I guess the only thing, if I want to nitpick, the plus 4% in the U.S., which is down a little bit, but still better than your peers. If maybe you could talk to that. And in the context of your new business comment, either Dan or Peter, what are you guys doing? Is it more how well your clients are recovering in the large case part of the market versus the smaller end of the market? Or is it new, new business? You're actually going out and winning accounts, if you could talk to that. And then I've got a follow-up for Julio.

Daniel S. Glaser

Okay. So Peter, do the 4% U.S.

Peter Zaffino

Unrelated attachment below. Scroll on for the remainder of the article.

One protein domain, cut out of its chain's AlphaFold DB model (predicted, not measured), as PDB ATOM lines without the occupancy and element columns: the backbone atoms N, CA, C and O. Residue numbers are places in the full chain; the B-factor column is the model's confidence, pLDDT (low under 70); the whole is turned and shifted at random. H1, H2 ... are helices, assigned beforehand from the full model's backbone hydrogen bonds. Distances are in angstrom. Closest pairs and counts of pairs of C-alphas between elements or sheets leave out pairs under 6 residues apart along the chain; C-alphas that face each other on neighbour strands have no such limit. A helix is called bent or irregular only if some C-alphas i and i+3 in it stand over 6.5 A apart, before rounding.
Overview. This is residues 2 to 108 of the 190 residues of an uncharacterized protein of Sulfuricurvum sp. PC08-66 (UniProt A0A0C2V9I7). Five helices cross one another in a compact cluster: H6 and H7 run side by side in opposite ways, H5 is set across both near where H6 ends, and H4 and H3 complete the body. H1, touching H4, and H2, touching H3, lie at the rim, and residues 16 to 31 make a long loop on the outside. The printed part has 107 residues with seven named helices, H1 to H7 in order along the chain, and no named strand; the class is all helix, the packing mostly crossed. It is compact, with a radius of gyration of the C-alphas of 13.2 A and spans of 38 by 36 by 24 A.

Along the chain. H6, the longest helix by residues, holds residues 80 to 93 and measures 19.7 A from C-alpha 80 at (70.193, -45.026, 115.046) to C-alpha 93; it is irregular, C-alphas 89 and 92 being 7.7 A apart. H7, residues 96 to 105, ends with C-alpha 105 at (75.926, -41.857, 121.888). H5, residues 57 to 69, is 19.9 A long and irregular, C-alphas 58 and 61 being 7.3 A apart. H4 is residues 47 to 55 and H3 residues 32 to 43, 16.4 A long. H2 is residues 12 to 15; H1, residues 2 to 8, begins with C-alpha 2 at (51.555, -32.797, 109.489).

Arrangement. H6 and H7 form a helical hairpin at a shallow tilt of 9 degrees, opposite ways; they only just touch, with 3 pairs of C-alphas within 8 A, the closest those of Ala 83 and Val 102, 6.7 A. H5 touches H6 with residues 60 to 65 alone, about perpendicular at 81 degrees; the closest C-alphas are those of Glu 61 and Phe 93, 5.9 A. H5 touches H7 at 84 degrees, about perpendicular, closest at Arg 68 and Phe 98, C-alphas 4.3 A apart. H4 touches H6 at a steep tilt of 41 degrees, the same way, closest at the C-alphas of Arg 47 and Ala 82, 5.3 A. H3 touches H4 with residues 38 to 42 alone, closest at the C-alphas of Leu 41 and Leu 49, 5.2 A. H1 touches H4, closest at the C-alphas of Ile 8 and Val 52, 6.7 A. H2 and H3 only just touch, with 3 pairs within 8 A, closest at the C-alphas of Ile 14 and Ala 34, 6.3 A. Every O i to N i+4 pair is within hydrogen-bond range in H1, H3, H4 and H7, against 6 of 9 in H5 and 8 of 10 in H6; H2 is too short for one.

Yes. Overall -- again, when we report the U.S., there's several segments that are within the U.S. and Canada division. We're very pleased with the growth that we've seen in the core U.S. brokerage business. And the trends have been very steady from quarter-to-quarter and expect that to continue through the rest of 2012. To answer your question in terms of -- I think what you're asking, Keith, around the overall growth is, we've had very strong client retention across the world, we've had very strong rollover from new business last year. We have had record new business in the second quarter, which has grown around 10% year-over-year. We're executing on our initiatives. There's been less of a headwind in pricing in 2011 in the second quarter, there were headwinds. We're seeing some slight uptick, certainly, in property and other lines of business that are a little bit distressed, so I look at excess casualty and some workers compensation. So that's affected the U.S. And overall, as Dan said in his comments, we've grown in every part of the world, so we have a nice balance. And when you've done all of those things together, you get good organic growth.